Scientists from Germany's Jülich Research Centre are reporting successful results from the first phase of human clinical testing of a new Alzheimer's drug. Following promising animal experiments the drug has initially now proved safe in human subjects and will soon move into Phase II clinical trials testing efficacy. Called PRI-002, the new drug works by breaking down the toxic amyloid beta protein at the point it is aggregating into oligomer forms. While the larger amyloid aggregations, called plaques, are commonly associated with the progression of Alzheimer's disease, the amyloid proteins can begin misfolding and clumping together years before any symptoms appear. These initial clusters of misfolding amyloid proteins are called oligomers, and some researchers suggest it is these oligomers that are the primary toxic element behind Alzheimer's.
PRI-002 is different from many of the other recent failed Alzheimer's drug candidates in that it doesn't work by stimulating the immune system to attack amyloid plaques but instead directly breaks down the toxic amyloid oligomers. Early preclinical animal studies proved incredibly promising with the drug functioning not to prevent the onset of Alzheimer's symptoms, but actually reverse cognitive decline in mice with fully developed pathological characteristics.
"We were able to show that mice with symptoms similar to Alzheimer's had an improvement in cognitive performance after treatment with PRI-002," says Janine Kutzsche, a scientist working on the preclinical studies. "The memory and cognition of the treated mice were significantly improved compared to the placebo group and could even no longer be distinguished from the memory performance of healthy mice."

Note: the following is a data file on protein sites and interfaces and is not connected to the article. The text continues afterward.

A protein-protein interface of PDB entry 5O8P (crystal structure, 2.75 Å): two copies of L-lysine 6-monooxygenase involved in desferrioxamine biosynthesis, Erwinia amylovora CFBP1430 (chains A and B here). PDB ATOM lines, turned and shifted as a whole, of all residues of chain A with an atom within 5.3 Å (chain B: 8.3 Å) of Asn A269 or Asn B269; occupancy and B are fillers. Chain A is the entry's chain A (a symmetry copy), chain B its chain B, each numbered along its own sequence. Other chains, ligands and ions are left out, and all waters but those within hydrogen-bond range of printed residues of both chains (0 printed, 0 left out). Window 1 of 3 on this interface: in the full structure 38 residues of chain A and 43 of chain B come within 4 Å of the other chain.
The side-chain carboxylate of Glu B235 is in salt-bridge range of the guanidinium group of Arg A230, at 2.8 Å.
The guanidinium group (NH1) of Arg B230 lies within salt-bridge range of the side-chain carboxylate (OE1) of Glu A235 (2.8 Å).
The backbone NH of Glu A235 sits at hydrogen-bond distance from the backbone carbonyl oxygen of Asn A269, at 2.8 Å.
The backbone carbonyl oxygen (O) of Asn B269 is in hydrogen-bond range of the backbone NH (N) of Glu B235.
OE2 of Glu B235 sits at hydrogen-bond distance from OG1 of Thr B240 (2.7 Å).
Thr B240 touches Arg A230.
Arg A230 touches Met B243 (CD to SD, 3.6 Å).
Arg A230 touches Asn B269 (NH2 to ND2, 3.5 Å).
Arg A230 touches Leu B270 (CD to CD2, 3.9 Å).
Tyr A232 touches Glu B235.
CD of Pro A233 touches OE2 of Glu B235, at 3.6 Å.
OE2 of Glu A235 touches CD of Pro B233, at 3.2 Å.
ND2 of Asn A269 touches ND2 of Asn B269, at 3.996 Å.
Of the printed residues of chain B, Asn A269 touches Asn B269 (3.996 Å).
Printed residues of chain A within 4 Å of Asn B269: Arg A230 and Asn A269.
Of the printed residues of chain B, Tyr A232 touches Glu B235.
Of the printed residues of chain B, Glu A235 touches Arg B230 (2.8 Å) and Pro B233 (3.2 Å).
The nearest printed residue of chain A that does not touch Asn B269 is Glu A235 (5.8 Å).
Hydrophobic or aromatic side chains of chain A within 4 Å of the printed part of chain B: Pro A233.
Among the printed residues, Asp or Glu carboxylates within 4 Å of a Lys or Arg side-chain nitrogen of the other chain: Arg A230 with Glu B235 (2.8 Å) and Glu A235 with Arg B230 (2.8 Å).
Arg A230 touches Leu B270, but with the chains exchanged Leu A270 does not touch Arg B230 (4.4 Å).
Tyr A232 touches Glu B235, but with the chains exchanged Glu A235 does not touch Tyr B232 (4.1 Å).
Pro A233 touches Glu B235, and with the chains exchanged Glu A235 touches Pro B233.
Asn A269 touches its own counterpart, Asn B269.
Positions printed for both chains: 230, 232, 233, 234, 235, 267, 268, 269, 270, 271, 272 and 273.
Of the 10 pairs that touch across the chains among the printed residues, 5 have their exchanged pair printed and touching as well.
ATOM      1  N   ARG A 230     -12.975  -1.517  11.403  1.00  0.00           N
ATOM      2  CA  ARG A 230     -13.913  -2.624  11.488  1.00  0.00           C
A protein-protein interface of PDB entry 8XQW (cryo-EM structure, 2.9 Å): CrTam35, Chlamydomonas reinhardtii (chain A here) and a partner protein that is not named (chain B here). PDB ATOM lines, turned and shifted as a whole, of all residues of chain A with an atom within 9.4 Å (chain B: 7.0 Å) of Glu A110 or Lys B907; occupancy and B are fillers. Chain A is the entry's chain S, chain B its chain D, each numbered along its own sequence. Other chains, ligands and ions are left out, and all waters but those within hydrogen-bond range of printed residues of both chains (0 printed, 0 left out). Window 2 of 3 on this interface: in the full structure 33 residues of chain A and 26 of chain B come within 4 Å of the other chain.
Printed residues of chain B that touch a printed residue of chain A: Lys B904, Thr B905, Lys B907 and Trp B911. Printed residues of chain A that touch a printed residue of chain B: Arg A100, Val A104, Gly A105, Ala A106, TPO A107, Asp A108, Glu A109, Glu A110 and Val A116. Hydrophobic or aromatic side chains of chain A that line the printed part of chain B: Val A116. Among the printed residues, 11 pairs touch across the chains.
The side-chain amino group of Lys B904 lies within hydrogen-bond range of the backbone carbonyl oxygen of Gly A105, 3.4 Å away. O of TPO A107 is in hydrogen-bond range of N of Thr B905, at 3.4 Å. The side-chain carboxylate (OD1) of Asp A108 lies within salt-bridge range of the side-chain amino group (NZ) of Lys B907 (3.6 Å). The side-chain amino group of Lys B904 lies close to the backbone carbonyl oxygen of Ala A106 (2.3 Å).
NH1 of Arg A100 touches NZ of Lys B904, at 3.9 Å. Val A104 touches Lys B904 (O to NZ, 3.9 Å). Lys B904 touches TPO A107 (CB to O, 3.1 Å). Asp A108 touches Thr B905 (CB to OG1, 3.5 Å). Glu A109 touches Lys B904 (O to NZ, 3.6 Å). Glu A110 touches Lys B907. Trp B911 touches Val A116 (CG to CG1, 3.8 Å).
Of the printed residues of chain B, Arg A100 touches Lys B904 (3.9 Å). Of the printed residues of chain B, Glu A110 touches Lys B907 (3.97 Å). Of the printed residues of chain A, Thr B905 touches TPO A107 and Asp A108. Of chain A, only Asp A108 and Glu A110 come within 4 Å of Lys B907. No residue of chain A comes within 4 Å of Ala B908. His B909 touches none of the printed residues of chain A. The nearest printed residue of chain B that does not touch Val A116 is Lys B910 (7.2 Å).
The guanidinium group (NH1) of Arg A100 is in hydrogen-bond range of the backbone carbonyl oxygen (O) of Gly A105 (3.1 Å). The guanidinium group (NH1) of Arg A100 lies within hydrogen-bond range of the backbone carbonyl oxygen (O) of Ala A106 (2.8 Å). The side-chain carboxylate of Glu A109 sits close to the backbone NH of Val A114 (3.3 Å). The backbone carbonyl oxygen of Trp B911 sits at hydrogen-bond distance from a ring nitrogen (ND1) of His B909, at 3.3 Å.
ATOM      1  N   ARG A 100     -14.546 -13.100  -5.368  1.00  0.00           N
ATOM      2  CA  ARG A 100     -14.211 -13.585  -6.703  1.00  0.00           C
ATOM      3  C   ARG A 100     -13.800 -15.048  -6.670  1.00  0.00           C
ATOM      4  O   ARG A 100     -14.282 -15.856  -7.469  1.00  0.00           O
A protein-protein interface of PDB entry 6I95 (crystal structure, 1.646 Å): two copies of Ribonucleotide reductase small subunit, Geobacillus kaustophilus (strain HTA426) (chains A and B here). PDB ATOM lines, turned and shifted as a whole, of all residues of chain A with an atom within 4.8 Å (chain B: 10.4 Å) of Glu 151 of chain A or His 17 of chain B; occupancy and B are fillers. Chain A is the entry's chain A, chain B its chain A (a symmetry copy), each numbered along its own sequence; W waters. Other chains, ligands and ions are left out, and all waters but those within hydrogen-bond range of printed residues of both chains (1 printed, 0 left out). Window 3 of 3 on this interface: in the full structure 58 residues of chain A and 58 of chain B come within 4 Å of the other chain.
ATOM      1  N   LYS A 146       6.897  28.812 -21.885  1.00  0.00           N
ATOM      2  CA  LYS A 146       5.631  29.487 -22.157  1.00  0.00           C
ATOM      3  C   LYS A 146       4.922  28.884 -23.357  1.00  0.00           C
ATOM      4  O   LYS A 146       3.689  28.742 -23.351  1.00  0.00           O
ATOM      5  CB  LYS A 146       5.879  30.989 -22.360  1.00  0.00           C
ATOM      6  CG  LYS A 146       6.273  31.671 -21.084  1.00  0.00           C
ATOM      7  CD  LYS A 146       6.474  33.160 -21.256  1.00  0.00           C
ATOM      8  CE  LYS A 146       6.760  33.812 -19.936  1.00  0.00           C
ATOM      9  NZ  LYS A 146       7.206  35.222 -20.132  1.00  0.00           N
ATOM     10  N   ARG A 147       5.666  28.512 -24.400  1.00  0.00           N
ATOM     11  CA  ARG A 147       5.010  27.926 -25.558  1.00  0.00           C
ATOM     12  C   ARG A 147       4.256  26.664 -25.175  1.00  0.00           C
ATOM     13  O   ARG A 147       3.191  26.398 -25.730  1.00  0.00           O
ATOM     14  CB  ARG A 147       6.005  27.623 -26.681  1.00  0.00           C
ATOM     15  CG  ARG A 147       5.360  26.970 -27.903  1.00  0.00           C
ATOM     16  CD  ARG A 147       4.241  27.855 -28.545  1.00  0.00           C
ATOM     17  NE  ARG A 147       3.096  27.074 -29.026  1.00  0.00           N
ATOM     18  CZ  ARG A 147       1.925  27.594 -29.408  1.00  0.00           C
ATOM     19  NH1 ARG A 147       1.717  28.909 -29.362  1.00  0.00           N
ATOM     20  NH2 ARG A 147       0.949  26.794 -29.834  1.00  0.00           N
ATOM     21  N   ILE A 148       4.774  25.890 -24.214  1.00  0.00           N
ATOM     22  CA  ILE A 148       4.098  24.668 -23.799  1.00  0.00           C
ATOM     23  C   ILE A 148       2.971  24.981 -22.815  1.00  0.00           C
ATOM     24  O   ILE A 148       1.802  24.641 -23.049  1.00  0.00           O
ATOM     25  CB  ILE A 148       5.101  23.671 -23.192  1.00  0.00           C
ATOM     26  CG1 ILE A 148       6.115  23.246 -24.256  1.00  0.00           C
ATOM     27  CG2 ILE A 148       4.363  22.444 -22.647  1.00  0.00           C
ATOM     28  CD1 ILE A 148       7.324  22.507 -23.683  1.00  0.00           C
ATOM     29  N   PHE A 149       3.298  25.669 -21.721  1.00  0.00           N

The next stage was to test the safety of the drug in healthy humans through single and multiple ascending dosages. The successful results from this Phase I safety trial have now been revealed, with scientists announcing no major adverse effects caused by the drug, even at the highest planned dosage.
"The drug concentrations in the blood reached the values that had previously been therapeutically effective in animal models," says Dieter Willbold, one of the scientists working on the project. "Now we were also able to demonstrate the safety of the compound after four weeks of daily administration."
At this point perhaps the only reasonable position to take on PRI-002 is one of cautious optimism. The field of Alzheimer's research is littered with an unusually large volume of promising drugs that failed clinical trials at the final Phase III stage. So, while the drug is undeniably promising, there are still years of work ahead before it proves to be clinically useful.
"I have been watching the development of PRI-002 with great interest," says Oliver Peters, an Alzheimer's researcher not working on this particular project. "Not only because it represents an interesting and new approach in the therapy of Alzheimer's disease, but also because it can be administered in tablet or capsule form, which is particularly advantageous for elderly people."
The drug will now move into Phase II human clinical trials to evaluate its efficacy. These trials will inevitably take years to complete before it becomes clear whether the drug actually works in human patients, or whether PRI-002 will become yet another chapter in the ever-growing compendium of failed Alzheimer's drugs.
Source: New Atlas